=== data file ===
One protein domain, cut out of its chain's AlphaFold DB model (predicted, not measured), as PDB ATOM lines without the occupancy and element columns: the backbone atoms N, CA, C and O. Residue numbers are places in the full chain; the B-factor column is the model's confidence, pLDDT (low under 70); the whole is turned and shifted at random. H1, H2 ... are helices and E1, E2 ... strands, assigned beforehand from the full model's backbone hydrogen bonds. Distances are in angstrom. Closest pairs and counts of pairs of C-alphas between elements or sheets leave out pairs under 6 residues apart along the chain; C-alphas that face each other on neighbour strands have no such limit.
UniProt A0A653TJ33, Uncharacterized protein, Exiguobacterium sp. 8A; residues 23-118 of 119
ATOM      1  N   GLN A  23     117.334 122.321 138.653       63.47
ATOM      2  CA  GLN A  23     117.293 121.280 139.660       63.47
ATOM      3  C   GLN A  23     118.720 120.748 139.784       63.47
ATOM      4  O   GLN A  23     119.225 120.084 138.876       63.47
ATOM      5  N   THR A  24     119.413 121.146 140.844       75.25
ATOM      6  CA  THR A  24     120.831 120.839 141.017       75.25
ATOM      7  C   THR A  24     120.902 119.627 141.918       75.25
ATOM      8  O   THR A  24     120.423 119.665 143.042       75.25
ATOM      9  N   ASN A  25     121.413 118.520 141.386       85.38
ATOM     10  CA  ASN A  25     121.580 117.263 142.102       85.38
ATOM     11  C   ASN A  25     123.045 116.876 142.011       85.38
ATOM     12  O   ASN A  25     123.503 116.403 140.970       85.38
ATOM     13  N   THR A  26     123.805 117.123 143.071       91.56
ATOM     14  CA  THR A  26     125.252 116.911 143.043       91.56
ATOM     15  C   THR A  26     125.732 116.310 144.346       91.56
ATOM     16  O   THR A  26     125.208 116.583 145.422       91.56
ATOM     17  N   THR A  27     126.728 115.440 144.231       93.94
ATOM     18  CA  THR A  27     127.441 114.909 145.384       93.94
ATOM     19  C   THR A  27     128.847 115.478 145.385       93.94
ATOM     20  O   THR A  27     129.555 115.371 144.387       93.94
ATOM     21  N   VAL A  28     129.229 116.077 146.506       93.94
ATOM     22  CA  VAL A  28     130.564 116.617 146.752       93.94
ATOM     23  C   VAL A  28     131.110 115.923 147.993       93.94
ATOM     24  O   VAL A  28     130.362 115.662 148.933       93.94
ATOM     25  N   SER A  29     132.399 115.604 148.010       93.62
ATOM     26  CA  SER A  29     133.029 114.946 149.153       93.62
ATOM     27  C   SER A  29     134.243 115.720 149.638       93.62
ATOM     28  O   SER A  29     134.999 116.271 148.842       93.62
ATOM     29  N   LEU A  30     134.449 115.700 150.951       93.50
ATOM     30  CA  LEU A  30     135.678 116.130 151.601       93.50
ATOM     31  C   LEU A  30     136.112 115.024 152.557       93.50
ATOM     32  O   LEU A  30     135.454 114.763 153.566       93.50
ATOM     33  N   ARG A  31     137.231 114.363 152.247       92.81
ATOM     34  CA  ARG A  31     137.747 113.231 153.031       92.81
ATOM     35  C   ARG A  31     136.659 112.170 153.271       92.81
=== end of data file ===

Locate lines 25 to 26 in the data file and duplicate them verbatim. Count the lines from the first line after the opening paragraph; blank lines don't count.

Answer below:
ATOM     24  O   VAL A  28     130.362 115.662 148.933       93.94
ATOM     25  N   SER A  29     132.399 115.604 148.010       93.62